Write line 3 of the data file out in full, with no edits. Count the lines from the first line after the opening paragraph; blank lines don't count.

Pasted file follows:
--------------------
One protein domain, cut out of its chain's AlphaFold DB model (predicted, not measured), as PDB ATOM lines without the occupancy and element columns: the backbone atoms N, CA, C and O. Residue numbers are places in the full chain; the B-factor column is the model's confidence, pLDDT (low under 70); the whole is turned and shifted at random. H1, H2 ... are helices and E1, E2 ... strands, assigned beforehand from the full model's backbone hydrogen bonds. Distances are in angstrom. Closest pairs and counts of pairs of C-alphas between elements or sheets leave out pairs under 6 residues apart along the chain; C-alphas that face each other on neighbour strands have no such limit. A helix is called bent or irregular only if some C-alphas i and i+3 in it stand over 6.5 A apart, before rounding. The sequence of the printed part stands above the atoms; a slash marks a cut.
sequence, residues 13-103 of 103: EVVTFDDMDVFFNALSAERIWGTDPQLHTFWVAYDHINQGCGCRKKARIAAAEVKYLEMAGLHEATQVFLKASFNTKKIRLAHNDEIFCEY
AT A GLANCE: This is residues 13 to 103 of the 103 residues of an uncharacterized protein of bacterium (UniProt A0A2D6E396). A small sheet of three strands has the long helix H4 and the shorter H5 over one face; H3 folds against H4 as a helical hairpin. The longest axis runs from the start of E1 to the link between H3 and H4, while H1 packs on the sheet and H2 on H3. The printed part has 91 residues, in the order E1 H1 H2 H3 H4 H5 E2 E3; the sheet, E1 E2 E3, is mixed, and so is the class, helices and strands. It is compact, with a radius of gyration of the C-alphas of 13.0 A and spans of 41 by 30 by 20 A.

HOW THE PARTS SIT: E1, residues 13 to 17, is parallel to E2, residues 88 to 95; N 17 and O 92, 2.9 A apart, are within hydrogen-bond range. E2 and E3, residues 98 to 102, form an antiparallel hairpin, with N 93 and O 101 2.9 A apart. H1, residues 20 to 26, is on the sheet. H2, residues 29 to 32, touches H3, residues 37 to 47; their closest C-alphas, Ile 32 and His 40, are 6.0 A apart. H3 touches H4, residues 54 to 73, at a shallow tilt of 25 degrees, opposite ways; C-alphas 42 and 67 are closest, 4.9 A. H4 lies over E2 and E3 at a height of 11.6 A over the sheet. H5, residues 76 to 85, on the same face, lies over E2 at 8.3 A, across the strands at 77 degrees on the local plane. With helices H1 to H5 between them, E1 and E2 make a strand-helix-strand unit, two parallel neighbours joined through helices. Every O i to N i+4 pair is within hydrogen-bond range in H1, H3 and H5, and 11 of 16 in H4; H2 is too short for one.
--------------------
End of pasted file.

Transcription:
HOW THE PARTS SIT: E1, residues 13 to 17, is parallel to E2, residues 88 to 95; N 17 and O 92, 2.9 A apart, are within hydrogen-bond range. E2 and E3, residues 98 to 102, form an antiparallel hairpin, with N 93 and O 101 2.9 A apart. H1, residues 20 to 26, is on the sheet. H2, residues 29 to 32, touches H3, residues 37 to 47; their closest C-alphas, Ile 32 and His 40, are 6.0 A apart. H3 touches H4, residues 54 to 73, at a shallow tilt of 25 degrees, opposite ways; C-alphas 42 and 67 are closest, 4.9 A. H4 lies over E2 and E3 at a height of 11.6 A over the sheet. H5, residues 76 to 85, on the same face, lies over E2 at 8.3 A, across the strands at 77 degrees on the local plane. With helices H1 to H5 between them, E1 and E2 make a strand-helix-strand unit, two parallel neighbours joined through helices. Every O i to N i+4 pair is within hydrogen-bond range in H1, H3 and H5, and 11 of 16 in H4; H2 is too short for one.